Does money really grow on trees?

Expanding carbon markets: big business and carbon policy

Global investment in carbon markets is backed by strong claims it will deliver substantive economic returns, with Chicago trader Richard Sandor describing carbon as set to become the largest commodity in the world.

Privileged access to climate policy makersUNFCCC logo

The green economy and carbon markets are attracting significant investment, including amongst those some would consider strange bedfellows. Global investment in carbon markets is backed by strong claims it will deliver substantive economic returns, with Chicago trader Richard Sandor describing carbon as set to become the largest commodity in the world.[i] With economic returns CMIA logoanticipated to grow, actors with a financial stake were amongst the corporate sponsors and lobbyists at the 2013 United National Framework Convention on Climate Change’s BP logo(UNFCCC) Conference of the Parties (COP19) held in Poland. Amongst these included interests from the fossil fuels, agri-business, agrofuels, transport, steel, mining, oil, and the finance sectors and industries. Amongst the green economy Shell logoentrepreneurs with a strong lobby presence at the conference were also members of the  International Emissions Trading Association (IETA), with a membership that includes British Petroleum (BP) and global finance trader Goldman Sachs, as well as carbon trading companies (including EDF Trading and Vattenfall Energy Trading).[ii] ExxonMobil logo The Carbon Markets and Investors Association (CMIA)[iii] – whose membership includes international banks and venture capitalists – also has privileged access to climate policy makers.

A channel to the UNFCCC

There are other consortiums of interests that also appear to have privileged access to decision makers in United monsanto logoNations’ climate negotiations. The International Petroleum Industry Environmental IPIECA logoConservation Association (with members including BP, Chevron, ExxonMobil, Shell, and Total) has a formal channel to the UNFCCC. Meanwhile, the World Business Council for Sustainable  Development – comprising CEOs from multinational corporations, including many with poor records related to human rights, such as Shell, Dow Chemical, Monsanto, and Rio Tinto – lobbies for business interests to be represented in international climate negotiations[iv]Goldman sachs logo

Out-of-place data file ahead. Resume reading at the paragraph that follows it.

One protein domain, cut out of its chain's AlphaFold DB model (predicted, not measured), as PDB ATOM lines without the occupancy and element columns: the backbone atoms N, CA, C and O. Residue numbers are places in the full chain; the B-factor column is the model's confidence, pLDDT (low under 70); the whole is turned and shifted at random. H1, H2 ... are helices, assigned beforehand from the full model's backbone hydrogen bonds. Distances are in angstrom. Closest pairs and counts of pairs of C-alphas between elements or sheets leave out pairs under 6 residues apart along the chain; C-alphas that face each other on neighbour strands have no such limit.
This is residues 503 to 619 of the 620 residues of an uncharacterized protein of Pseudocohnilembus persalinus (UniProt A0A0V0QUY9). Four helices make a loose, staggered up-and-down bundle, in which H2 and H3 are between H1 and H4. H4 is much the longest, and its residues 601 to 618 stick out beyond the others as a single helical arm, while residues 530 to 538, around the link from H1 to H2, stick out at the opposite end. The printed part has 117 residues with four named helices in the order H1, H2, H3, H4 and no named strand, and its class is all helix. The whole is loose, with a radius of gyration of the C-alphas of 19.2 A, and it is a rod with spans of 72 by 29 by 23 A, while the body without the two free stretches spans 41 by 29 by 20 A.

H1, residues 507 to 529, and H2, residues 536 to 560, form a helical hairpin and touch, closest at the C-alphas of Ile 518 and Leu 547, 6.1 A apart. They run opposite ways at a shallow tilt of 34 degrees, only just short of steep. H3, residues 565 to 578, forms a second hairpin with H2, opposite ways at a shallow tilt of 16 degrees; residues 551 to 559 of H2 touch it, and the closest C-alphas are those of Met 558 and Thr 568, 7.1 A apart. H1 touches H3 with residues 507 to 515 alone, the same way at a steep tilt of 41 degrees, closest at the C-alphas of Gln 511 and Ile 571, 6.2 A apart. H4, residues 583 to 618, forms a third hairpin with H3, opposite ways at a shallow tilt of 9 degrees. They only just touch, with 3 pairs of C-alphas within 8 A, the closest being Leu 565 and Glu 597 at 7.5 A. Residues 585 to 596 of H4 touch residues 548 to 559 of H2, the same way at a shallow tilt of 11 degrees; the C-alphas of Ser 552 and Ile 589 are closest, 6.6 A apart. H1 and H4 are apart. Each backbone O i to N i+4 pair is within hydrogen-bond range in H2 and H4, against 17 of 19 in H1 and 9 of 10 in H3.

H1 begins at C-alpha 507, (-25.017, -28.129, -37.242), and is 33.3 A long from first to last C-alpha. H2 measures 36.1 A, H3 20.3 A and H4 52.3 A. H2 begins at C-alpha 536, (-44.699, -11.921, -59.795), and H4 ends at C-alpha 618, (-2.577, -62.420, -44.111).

Shaping the lines of influence

There is other evidence of collaborations, as well as revolving doors, between the United Nations and carbon commodity traders. As an example, after he championed the development of the carbon trading system as Head of Greenhouse Gas Emissions Trading at the United Nations Conference on Trade and Development (UNCTAD), IETA logoFrank Joshua moved on to become global director of Greenhouse Gas Emissions Trading Services at the now collapsed Dow chemical logoglobal accounting firm Arthur Andersen. From there he moved to NatSource, a large US based carbon commodity trader. It is the outcome of such cross sectoral lines of influence – where individuals are able to shape the contours of carbon markets, including regulations and market mechanisms, and then profit from such arrangements – that is one of the drivers of climate market development.[v]

Given this scenario, one could be seduced to believing that money really does grow on trees!


Sources

[i] Lohmann, L. The Endless Algebra of Climate Markets. Capitalism Nature Socialism. Vol. 22, No. 4, pp. 93-116.

[ii] International Emissions Trading Association. http://www.ieta.org/ (accessed July 2, 2014); Corporate Europe Observatory. The COP 19 Guide to Corporate Lobbying. Climate Crooks and the Polish Government’s Partners in Crime. Corporate Europe Observatory and Transnational Institute 2013. http://corporateeurope.org/blog/cop19-guide-corporate-lobbying (accessed February 28, 2014).

[iii] Climate Markets Investment Association, http://www.cmia.net/ (accessed July 2, 2014).

[iv] International Emissions Trading Association. http://www.ieta.org/ (accessed July 2, 2014); Corporate Europe Observatory. The COP 19 Guide to Corporate Lobbying. Climate Crooks and the Polish Government’s Partners in Crime. Corporate Europe Observatory and Transnational Institute 2013. http://corporateeurope.org/blog/cop19-guide-corporate-lobbying (accessed February 28, 2014).

[v] Lohmann, L. The Endless Algebra of Climate Markets. Capitalism Nature Socialism. Vol. 22, No. 4, pp. 93-116.

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